Thursday, August 23, 2012

Taxi Driver analysis - part 5: Scorsese's hint to us about the ending of '2001'



Top Left: At the moment when Travis (with his back to us), confronts the bouncer in the building out of which Iris operates (recall from part 2 of this analysis, that this building represents the monolith from Stanley Kubrick's 1968 film, 2001: A Space Odyssey), the bouncer raises his right hand toward Travis, and he is heard saying, "Hey--!" just before being shot in the hand by Travis, at which point he abruptly stops speaking. Within a metaphorical context, what the bouncer has said here can be considered to be a word fragment that sounds like the first part of the word "hail", as in, "Hail Hitler!" (spoken in German as "Heil Hitler!", by those loyal to Nazism). Since Travis represents the historical hippies (within a certain context, as discussed in part 2), director Martin Scorsese, by here drawing a correspondence between Travis and Nazism, is metaphorically depicting the hippies themselves as being like Nazis. Also, it is said that Roman soldiers mocked Jesus at his crucifixion by saying, "Hail, king of the Jews!" Scorsese is making a reference to this statement also (in addition to "Hail Hitler"), but the implication isn't that Travis represents Jesus - instead, a 'correspondence' between Nazis and certain evil Jews (and by implication, between hippies and these Jews) is here being drawn. Top right: Spectators giving the Nazi salute during German occupation of Czechoslovakia, 1938.[a] Generally speaking, a person raising his or her arm in order to flag down a taxi, looks not unlike someone giving a Nazi salute. Thus, the fact that the people of New York City 'hail' Travis as he drives around in his cab, serves as further indication that the entities he represents are the evil ones just mentioned (hippies/evil Jews). It also symbolizes the idea that the American public itself, as represented by the populace of New York City, where the film is set, has effectively come to be loyal to all that Travis represents. Above left and right: Astronaut David Bowman raises his right hand toward the monolith at the end of A Space Odyssey. (The monolith is the large black rectangular object at the foot of Bowman's bed, as shown in the above right screencap.) The hint Scorsese has given us about A Space Odyssey, via the Taxi Driver scene depicted in the top left screencap, is that the gesture by Bowman represents, in part, a Nazi salute to the monolith. Since the monolith was planted by an alien race, and since this alien race represents 'evil femininity' (i.e., radical feminism, as indicated in the 2001 analysis), Bowman is here giving a Nazi salute to radical feminism (and to 'evil Jewishness', as explained in the 2001 analysis).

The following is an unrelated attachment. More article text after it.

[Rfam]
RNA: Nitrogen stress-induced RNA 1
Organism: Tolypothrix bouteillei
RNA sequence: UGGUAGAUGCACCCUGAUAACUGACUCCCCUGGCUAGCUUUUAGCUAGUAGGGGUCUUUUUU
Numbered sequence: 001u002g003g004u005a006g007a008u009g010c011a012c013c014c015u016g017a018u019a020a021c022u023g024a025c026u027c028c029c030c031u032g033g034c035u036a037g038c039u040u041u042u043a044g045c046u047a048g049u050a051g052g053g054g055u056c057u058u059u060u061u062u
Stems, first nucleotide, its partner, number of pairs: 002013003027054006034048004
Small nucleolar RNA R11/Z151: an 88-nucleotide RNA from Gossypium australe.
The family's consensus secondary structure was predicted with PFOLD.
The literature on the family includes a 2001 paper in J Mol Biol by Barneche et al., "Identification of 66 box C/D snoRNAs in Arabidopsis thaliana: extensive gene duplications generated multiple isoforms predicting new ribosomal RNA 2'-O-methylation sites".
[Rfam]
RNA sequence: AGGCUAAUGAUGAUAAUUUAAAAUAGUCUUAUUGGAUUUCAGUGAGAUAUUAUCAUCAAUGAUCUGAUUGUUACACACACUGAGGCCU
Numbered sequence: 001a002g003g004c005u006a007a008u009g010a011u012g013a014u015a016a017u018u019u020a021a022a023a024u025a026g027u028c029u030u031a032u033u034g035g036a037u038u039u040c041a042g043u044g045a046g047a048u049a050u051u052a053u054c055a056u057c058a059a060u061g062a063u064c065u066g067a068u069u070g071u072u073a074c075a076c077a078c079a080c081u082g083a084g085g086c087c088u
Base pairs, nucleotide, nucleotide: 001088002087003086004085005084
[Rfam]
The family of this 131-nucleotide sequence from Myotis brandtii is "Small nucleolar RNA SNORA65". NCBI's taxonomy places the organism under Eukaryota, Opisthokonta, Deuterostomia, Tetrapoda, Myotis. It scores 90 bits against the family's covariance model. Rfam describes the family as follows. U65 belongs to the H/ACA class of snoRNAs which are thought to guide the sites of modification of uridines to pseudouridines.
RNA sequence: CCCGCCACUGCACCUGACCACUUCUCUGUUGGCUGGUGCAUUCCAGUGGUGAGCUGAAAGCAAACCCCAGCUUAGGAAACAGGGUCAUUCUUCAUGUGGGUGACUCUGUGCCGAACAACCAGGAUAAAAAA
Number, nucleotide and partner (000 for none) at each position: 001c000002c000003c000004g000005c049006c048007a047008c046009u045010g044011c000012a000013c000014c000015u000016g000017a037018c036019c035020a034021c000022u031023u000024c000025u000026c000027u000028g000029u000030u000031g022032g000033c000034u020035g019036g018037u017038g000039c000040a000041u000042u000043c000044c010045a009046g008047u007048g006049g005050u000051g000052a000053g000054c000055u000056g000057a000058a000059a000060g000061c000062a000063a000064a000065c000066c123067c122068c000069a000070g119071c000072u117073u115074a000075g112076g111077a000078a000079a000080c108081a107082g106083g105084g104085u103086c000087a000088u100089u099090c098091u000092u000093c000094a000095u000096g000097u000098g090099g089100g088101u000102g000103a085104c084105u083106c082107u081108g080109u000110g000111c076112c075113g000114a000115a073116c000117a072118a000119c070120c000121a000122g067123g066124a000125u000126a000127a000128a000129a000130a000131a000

a. Image from the Wikipedia 'Nazi salute' page; Bundesarchiv Bild 183-H13160, Beim Einmarsch deutscher Truppen in Eger by Bundesarchiv, Bild 183-H13160, licensed under CC-BY-SA 3.0, CC BY-SA 3.0 de, via Wikimedia Commons.


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